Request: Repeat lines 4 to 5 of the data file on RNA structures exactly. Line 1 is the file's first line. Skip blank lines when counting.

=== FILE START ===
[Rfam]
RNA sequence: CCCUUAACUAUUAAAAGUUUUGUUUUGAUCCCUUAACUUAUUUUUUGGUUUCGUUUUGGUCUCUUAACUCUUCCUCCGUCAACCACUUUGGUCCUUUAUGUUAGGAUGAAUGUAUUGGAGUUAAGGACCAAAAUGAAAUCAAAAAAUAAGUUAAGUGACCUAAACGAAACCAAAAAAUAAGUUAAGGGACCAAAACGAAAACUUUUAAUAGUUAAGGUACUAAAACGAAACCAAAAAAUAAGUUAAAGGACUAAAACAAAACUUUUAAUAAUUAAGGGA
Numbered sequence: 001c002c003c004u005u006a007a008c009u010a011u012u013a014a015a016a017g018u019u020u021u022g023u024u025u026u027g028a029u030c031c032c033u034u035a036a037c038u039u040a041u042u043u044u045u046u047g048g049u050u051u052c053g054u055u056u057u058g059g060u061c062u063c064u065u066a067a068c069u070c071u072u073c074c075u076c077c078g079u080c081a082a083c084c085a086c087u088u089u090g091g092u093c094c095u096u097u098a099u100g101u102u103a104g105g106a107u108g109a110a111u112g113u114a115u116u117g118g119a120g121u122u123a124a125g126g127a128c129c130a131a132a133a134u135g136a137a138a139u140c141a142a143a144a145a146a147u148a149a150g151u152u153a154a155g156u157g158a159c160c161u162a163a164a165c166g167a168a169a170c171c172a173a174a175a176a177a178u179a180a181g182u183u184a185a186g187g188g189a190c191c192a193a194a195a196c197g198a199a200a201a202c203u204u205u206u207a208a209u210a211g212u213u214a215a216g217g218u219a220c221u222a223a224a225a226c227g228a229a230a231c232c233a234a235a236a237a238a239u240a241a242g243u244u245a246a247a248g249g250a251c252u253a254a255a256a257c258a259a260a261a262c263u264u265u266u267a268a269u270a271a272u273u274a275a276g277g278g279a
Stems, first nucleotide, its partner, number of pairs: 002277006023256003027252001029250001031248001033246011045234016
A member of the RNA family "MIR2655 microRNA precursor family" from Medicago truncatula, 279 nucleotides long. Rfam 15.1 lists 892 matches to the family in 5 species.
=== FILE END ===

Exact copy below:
Stems, first nucleotide, its partner, number of pairs: 002277006023256003027252001029250001031248001033246011045234016
A member of the RNA family "MIR2655 microRNA precursor family" from Medicago truncatula, 279 nucleotides long. Rfam 15.1 lists 892 matches to the family in 5 species.